7. Anon,

    Note that these movements are in and out of eligible, not registered, which is where any deliveries to JPM would show up.

    My understanding is that you cannot specify the type of bars.

    Given that this gold came into eligible and then back out leads me to think that JPM or a client was just using Comex warehouse as an accumulation point and possible they may not have even used Comex futures at all, although I think it is more likely they went short when they acquired the kilobars and then closed out (ie no deliveries against contracts, just cash settlement) when they sold the kilobars.

  8. something I don't understand, said by many, and again here (by Jake).

    Folks say that gold going into China "will never be seen again" etc, or "gold does not send its gold overseaa', and many other similar shallow statements.

    I have always wondered where the gold inside my chinese 1oz panda coins came from. My understanding was that it came from China. But the self-apppointed expert bloggers would have me believe that this CANNOT be, because after all "no gold leaves China..."

    Answer if you can, while maintaining the fiction that "no gold leaves China..."; "it'll never be seen again..." etc

  9. Yes the Pandas do come out of China, but the volumes of that are very small compared to what they bring in, so while "gold never leaves China" is not strictly correct, is is pretty much true.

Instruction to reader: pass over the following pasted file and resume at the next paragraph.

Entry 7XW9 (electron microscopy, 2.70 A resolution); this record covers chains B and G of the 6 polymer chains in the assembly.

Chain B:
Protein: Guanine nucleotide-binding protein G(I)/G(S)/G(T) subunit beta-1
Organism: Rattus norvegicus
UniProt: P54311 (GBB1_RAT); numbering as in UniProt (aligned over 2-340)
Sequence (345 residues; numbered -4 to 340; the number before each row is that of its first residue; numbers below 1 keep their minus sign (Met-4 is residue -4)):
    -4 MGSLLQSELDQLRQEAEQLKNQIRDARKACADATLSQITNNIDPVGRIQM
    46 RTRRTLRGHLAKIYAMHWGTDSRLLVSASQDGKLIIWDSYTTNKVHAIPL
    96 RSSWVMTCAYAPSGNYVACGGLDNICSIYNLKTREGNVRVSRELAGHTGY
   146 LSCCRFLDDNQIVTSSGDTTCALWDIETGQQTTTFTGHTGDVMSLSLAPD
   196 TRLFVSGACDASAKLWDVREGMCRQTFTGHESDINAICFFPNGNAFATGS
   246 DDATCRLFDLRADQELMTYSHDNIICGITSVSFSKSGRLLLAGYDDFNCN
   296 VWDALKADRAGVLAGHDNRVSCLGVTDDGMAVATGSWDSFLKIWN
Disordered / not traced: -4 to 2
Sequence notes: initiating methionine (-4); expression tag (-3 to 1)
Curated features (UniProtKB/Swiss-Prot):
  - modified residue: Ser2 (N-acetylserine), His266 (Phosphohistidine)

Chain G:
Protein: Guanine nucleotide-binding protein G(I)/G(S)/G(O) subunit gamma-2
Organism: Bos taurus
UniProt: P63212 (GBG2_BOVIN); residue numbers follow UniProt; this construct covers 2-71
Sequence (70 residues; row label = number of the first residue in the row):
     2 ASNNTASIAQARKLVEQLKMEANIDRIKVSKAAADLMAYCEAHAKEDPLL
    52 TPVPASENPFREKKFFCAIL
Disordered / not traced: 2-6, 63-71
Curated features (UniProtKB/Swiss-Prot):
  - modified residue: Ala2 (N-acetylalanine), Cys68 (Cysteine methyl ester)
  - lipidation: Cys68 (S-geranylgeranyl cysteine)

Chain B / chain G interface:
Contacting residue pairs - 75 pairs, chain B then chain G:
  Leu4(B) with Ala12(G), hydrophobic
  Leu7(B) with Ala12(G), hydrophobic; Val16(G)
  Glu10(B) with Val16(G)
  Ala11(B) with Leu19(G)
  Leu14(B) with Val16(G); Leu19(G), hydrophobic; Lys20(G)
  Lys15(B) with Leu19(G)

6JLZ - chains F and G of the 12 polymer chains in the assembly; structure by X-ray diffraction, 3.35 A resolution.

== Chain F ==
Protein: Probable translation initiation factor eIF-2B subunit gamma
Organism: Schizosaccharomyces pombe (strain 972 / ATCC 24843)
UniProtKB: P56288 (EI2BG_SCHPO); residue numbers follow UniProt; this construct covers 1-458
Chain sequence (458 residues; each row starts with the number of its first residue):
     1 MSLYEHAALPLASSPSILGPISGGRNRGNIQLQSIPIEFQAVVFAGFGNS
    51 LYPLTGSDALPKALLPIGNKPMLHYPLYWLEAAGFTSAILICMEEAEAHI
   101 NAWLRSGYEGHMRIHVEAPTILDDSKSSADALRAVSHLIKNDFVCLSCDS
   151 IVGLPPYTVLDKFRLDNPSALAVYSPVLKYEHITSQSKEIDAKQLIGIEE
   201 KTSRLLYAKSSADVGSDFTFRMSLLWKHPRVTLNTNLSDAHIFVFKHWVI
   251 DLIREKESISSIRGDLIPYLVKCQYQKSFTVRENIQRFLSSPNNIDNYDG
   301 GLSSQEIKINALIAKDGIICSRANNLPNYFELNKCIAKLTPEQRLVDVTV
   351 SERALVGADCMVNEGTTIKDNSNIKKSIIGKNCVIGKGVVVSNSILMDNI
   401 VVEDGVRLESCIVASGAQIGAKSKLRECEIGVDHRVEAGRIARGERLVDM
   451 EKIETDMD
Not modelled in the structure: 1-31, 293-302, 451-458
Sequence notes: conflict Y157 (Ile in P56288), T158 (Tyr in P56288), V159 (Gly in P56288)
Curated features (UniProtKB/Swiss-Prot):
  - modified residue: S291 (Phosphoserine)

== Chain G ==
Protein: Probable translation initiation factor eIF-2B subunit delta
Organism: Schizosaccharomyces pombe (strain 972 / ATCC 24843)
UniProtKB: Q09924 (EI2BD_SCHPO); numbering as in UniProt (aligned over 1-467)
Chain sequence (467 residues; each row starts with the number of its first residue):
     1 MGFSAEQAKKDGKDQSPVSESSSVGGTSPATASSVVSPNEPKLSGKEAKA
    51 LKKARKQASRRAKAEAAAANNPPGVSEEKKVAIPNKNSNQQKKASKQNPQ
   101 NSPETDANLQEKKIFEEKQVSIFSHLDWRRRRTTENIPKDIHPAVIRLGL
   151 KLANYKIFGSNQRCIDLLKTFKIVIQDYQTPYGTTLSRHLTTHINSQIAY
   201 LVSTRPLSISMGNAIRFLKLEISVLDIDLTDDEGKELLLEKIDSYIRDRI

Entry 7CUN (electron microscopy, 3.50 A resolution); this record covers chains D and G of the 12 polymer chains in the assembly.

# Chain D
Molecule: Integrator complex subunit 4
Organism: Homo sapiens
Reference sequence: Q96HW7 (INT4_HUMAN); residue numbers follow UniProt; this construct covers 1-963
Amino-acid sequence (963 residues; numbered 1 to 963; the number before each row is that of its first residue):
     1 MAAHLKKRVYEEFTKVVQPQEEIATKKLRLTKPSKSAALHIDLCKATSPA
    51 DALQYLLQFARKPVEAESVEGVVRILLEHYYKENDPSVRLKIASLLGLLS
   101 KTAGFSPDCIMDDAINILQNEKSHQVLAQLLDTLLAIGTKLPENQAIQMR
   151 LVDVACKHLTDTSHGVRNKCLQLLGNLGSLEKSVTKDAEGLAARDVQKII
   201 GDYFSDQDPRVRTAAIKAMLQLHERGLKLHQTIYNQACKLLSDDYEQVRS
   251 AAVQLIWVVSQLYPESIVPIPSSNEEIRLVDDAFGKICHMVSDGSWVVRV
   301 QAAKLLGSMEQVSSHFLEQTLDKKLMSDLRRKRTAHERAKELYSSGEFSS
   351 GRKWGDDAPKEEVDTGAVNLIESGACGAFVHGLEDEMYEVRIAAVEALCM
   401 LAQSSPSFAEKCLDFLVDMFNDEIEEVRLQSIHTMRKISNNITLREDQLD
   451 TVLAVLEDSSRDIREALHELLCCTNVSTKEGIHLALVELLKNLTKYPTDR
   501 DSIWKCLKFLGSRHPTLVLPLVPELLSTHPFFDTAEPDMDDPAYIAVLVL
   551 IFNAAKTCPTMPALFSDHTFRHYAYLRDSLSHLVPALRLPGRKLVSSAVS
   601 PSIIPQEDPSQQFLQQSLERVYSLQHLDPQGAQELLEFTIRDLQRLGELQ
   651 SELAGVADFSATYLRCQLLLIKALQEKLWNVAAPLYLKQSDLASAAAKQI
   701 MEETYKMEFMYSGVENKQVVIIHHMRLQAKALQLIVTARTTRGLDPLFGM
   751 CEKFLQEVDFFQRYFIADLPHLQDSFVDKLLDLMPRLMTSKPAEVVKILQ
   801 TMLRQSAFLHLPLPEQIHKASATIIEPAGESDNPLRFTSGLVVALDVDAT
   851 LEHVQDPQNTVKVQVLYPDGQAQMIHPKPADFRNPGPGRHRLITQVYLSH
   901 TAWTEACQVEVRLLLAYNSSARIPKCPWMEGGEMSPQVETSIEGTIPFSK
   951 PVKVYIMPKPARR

Although I'm not sure why you think I need to "maintain the fiction", where have I said that gold never goes out of China?

  10. @Anonymous, the long is obligated to take what the short delivers. It is highly unlikely that the short would deliver kilobars (added cost vs comex bars). Hence Brons point is well made. These kilo bars likely never even belonged to JPMorgan.

  11. mikeyj80,

    Thanks. I would note that 99.5% purity kilobars would not have any more different cost to a 100oz bar and there is a market for 99.5% kilobars in the East.

    Perth Mint has seen a good bid on 9950 kilobars from Turkey recently, so maybe that is where the 20t went.

  12. Thanks Bron, it was my assumption that these were in fact heading to asia and would be min 999

  13. @OneEyedBug. The position limit is for an unhedged position on the exchange. JP as a dealer likely has cash/physical contracts on their book at all times. If they are net short the physical, they can request an exemption from the CME to be longer than the position limit provided they can show within reason that the comex futures are intended to backstop their cash sales (i.e. instead of buying from a refiner, they are buying paper to hold and convert to physical.

    Alternatively, once they stopped some receipts they could get long up to the position limit again. It is my opinion that the mechanics were probably the former rather than the latter, but that is without doing any homework.

    Hey, you get what you pay for!

  14. Jesse, in reality JPMorgan did not take anything from the comex, this gold, in my opinion, was never meant to be part of the game in the first place. I posted similarly in the forums at silverdoctors in more detail and likely will take a similar licking as what you would like to give Bron.

    Bron hit it above, this gold never went to 'registered' meaning it was never intended to be delivered. It is my assumption these were higher purity than comex destined for asia, but that is a guess only, but would be one more reason why they never were intended for comex.